Mark Zuckerberg is trying to be a mensch, a mutual friend tells me. He’s deeply committed to connecting everyone.
Kevin Martin of Facebook met the Minister in Korea and agreed “to report revenue and pay taxes” in Korea. In addition, they will probably pay “network fees” to the three big Korean telcos. Korea has allowed their telcos to erect “toll barriers” on the net, what Net Neutrality was supposed to prevent in the U.S.
Korea is enormously proud of having probably the best Internet in the world. The Korean government, under pressure from the three big telcos, does not have a policy of neutrality.
Tax avoidance is a huge issue around the world, especially as the Internet becomes a larger part of every economy. Facebook and Google are collecting tens of billions. often from poor countries, but neither paying taxes nor obeying local laws. Europe is the most visible resister, but the feelings are strong in Africa and Asia. “You Americans are so greedy,” an African said to me at the WCIT in 2012.
News reports in December were that Facebook was changing its policies. They would now pay taxes where they earn income. Korea is the first official agreement.
The American giants are no more dedicated to tax evasion than anyone else. For example, South Africa’s MTN is under tax investigation in Nigeria.
But the web made tax evasion much easier, and the American giants own the web. Depending on whose numbers you use, Facebook & Google have between 60% and 90% of the ad revenue of the web outside of China. Google and Facebook are currently under tax investigation from Ottawa to Slovakia to Tel Aviv to Singapore. Italy and France have claimed $billions, the EU fines are about $3B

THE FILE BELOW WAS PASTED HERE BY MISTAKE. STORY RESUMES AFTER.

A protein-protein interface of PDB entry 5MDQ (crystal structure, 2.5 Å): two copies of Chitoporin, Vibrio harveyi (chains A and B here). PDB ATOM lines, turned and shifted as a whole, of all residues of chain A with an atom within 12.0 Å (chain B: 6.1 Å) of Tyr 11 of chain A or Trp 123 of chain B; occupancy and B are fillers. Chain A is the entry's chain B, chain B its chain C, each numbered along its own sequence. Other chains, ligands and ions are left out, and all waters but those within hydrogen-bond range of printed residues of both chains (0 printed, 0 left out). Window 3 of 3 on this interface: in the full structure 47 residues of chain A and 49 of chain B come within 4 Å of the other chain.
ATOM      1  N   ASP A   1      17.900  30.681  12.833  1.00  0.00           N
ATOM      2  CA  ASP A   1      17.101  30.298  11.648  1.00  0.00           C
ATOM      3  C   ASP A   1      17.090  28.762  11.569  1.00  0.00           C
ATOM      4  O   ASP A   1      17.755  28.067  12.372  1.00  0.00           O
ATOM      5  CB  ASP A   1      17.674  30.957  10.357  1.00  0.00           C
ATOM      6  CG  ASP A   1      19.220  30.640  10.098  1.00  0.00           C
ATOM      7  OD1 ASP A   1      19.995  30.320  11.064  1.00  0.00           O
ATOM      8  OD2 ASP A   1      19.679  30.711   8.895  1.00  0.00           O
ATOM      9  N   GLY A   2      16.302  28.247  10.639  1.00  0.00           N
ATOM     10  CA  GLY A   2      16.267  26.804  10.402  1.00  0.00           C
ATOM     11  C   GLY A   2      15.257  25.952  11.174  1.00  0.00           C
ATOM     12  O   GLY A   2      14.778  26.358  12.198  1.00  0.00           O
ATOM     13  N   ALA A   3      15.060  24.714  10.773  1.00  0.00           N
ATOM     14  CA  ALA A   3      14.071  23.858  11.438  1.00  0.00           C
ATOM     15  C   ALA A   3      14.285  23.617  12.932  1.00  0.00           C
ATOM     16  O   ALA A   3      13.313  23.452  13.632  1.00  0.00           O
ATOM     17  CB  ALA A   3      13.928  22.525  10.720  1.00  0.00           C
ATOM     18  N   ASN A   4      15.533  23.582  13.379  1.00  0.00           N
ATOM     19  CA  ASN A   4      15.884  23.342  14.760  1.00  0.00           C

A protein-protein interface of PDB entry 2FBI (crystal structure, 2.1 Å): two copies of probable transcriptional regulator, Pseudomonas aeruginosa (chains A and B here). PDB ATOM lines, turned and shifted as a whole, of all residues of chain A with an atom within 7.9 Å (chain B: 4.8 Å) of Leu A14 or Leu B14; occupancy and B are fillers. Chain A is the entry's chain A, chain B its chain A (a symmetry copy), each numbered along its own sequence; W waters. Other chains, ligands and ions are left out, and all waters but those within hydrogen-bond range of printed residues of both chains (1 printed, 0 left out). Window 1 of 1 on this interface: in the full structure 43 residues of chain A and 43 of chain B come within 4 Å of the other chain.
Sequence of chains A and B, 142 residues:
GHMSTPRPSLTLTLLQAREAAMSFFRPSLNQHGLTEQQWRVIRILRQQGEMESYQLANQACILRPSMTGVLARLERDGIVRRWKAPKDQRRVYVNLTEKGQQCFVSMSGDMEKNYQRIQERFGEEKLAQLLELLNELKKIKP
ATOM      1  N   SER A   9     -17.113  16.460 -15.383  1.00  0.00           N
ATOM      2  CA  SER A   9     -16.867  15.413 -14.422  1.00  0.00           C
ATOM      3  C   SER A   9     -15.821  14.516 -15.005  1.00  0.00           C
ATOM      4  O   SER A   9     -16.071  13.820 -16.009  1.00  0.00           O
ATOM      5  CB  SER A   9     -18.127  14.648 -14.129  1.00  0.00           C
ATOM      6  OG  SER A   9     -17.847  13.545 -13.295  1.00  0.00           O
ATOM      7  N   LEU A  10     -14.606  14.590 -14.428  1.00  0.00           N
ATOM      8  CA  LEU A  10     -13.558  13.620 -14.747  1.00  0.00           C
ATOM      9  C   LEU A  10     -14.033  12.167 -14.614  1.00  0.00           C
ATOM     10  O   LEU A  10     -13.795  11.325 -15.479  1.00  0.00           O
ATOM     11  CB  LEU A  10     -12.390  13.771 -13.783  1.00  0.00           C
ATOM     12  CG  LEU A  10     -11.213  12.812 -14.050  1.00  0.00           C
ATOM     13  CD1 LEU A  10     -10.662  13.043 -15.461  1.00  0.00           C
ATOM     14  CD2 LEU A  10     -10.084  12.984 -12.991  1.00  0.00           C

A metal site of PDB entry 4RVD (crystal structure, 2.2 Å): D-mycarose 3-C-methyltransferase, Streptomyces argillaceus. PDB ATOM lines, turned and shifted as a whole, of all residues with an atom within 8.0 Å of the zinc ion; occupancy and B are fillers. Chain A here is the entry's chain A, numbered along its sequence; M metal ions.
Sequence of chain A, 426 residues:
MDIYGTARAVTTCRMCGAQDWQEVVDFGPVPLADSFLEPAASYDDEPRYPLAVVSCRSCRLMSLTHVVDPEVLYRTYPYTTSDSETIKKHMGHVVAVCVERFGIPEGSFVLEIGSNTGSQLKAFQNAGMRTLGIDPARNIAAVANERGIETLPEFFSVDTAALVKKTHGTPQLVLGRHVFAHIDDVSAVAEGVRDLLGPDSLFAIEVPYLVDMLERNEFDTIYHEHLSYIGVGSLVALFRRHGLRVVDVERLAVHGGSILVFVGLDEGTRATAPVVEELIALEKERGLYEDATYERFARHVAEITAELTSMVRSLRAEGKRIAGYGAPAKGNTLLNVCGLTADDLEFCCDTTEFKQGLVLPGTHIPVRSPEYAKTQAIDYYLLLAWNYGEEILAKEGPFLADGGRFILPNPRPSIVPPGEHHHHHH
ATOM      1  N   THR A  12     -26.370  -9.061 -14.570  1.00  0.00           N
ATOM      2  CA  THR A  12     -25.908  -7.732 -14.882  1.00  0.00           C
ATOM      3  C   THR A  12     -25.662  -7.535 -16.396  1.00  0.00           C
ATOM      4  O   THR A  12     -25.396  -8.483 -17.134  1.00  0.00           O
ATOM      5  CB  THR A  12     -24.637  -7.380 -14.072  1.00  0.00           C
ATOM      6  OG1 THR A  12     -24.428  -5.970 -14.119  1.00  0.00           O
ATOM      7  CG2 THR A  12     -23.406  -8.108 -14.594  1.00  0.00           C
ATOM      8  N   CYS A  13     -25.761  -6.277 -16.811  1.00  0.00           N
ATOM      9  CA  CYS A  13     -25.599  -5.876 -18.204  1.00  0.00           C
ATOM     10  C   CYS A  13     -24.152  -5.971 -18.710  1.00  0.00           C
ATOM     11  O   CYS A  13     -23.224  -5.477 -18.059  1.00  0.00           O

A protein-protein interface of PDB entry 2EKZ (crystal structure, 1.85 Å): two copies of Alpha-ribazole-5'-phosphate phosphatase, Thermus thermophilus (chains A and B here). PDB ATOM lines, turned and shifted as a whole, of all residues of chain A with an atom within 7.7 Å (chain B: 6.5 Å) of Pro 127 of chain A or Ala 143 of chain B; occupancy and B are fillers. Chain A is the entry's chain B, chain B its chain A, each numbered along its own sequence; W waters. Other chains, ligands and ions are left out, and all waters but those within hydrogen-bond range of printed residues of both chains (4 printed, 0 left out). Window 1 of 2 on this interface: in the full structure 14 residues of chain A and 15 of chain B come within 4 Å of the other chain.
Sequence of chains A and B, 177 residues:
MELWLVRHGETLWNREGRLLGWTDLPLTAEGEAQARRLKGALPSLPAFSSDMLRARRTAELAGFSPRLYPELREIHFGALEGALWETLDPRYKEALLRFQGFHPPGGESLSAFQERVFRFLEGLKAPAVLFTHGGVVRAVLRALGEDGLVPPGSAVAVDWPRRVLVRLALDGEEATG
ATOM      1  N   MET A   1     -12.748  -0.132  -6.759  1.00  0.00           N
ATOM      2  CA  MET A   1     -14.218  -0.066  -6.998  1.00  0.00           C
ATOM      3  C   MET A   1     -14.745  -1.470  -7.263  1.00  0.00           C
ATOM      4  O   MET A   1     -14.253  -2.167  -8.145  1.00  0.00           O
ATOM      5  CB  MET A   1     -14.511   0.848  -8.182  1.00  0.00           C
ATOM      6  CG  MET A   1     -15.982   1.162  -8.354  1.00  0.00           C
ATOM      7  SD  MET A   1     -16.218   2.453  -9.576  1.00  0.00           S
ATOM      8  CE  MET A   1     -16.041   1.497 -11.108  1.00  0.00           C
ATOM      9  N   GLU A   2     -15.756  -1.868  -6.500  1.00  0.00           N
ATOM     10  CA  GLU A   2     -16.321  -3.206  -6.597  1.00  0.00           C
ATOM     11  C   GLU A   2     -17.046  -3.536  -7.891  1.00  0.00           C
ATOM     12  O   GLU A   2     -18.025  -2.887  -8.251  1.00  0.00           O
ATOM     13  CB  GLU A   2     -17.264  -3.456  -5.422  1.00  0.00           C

They have no transparency; Apple at one point was moving so much so much money between jurisdictions billions were hanging in limbo, possibly between Holland and the Netherlands Antilles. They apparently hadn’t declared the profit anywhere.
Google, Amazon, Facebook, and Apple are probably more public spirited than most large corporation. But ask their CFOs; their primary purpose is to make large profits.
Cho Jin-young at BusinessKorea has been reporting the telco push to collect from Youttube, Facebook, and others. They are already forcing the Korean content providers to pay heavily – probably over $100M. I’ve previously reported that Korea is one of the most expensive places in the world for content delivery, more than doublung the cost of delivering video.
The telcos are demanding “regulations on ‘economic traffic management’ that charges additional fee on specific platforms be established. He quotes , “There are many cases where Korean portals and platform operators infringe on the interests of users and network operators amid net neutrality controversy,” Cho quotes Byun Jae-il, a lawmaker of the Minjoo Party and a member of the Science and Technology Information and Communication Committee at the National Assembly. “In particular, if foreign companies continue to use networks free of charge, it can crush network operators’ will to invest.”
No one reading this needs me to rehash the arguments over neutrality. The Koreans are probably making a mistake, but it’s certainly their right to decide policy for Korea.
Google is refusing to negotiate.